We live in a profit-obsessed society. Youth see all around them a monstrous monopoly . motivated by the corporate ethic of greed. And now there is a proposed pornographic film, "The Many Faces of Jesus:' When finished it will be shown "where prevailing standards of taste within the local communities permit:' In it, Jens Thorsen, a Swedish pornographic film producer, purports to show Jesus as a man ,lllllm..""'''"m

Another duty of the Church, he said, is to listen to the needs of the young. "When I go before a group, I go prepared to listen, not just to teach," he added. The prjest is writing a book, "You Better Believe It," based

on questions asked by teens across the country. He has also written his autobiography, "·:Playboy to Priest," which recounts his misadventures in the jE,t set of the 1950s and how' he eventually entered the priesthood. After the book was published in 1971, he appeared on nearly 400 radio and TV shows. Father Roberts hopes that the work of the Church with youth will help eliminate the noncommital attitudes of today's young people. "I don't think youth have really changed since my day," hl~ said. "They are still searching. In the fifties, the search took us to money and materialism. Today, the search leads to immediate gratification. "Everything ~as to be instant just like coffee, and as a result there is a lack of commitment to long-range goals," he said. "Through the rallies and other works, I try to motivate youth t<l commit themselves to longterm goals."

focus on youth • • •

By Cecilia Belanger

_ _nll

Mass should involve youths' participation and respond to youths' needs. He urged that young people serve as ushers and commentators at such Masses, and that they greet the rest of the congregation at the door of the church. Most importantly, Father Roberts said; the homily should address the questions and problems which confront teenagers daily. In addition, the parish must provide a call for social action, encouraging youth 00 'become involved in such activities as visiting the sick and aged, and CCD work. "In doing things for others people become a part of the Church," Father Roberts said.



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bewildered, bedeviled and succumbing to temptations instead of the other way around, the Jesus men and women of faith have come to know, the Christ "who is the hope and glory of the Gentiles:' Our culture is sick in many ways. People are asking: "Do we have a civilization or merely a culture?" Is our culture pushing human beings into suicide? Examples: - A married couple in their

The Criterion "When Jesus paints a picture of the last judgment the criterion is not right belief or theological orthodoxy, but what has been done for the sick, the naked, the hungry and the imprisoned." Robert McAfee Brown

ISlte 70's commit suicide in the South Bronx, where they have spent their life. Their apartment is. affluent and spotless; their finances are in good shape; all seems to be well in every area of their lives. But - they have twice been beaten and robbed in a decaying neighborhood, and finally they kill themselves out of sheer frustration and despair. Their suicide note says, "We c.annot live with terror anymore and we do not wish to live in fear . . ." - The Chicago Tribune reports that children between 6 and 11 years of age now commit suicide at an alarming rate. In a column on filth, obscenity and nihilism in television, an irate good man by the name of Bob Wiedrich writes:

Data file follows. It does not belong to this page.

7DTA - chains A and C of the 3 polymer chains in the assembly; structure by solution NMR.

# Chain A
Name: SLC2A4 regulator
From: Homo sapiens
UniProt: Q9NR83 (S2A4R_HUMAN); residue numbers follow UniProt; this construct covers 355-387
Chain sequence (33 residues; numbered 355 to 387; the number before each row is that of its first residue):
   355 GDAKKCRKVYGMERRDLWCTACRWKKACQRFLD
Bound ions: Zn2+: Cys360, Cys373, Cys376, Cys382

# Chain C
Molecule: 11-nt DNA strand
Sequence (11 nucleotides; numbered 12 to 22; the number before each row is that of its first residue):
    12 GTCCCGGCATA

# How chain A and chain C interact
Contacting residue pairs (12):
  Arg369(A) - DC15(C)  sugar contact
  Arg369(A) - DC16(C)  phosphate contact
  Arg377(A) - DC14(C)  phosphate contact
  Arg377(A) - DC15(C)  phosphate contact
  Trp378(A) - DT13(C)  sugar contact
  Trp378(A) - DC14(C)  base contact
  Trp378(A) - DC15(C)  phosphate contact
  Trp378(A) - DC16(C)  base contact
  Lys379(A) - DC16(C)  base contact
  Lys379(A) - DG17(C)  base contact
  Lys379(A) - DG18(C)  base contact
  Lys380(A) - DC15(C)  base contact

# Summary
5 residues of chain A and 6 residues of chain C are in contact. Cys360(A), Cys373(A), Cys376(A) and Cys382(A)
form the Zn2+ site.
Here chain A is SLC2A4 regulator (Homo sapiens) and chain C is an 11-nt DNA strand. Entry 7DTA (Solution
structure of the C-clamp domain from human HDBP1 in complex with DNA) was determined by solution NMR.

Hey, girls, gather round Listen to what I'm putting down Hey, baby I'm your handy man I'm not the kind to use a pencil or rule I'm handy with love and I'm no fool I fix broken hearts I know what I tnily can do If your broken heart should need repair Then I am the man to see I whisper sweet things, you tell all your friends They'll come running to me He~ is the main thing that I want to say I'm busy twenty-four Iiours a day I fix broken hearts I know what I truly can do By J. Jones O. Blackwell - Sung By James Taylor «P) 1977 CBS, Inc.) I'm going to give you fair warning. This article will not interpret "Handy Man" with any degree of justice. In fact, it will find things in this song which are not present at all. This commentary is going to be obviously influenced by something else, a Ibook that is coloring my thinking. I have just read "Illusions: The Adventures of a Reluctant Messiah," by Richard Bach, the author of "Jonathan Livingston Seagull." His newest is a reflection on the success of the seagull and the changes it has brought in his life. The story is a lighthearted treatment of a mechanic who is able to work miracles. Very quickly the crowds begin to gather and he is not able to do· his work. He is unhappy with the change in his life, so one day he announces that he quits' as the messiah. He gets. an old biplane and goes off barnstorming, selling rides for $3.00 per person. In this way he escapes from one town to the next, from one crowd to another. Richard Bach suggests that messiahs do not like the limelight because they are so free and easy about themselves. [n Jesus' case, for instance, He is much. more comfortable with pointing to His Father or applauding the faith of others. Jesus almost makes Himself dispensable. And in the end, He gives His life with an ease that is startling. When I first heard "Handy Man" I could not help but think of the book by Bach. There is something phony about a person who glories in a crowd, who dazzles others with miracles of his or her wisdom or authority and power. And when a person says that he can fix other people's hearts, ,I know there is a "con job" going on. There is almost certainly a person whose own heart is in need of fixing. There is something about "Handy Man" that rankles what I believe about real messiahs and real lovers.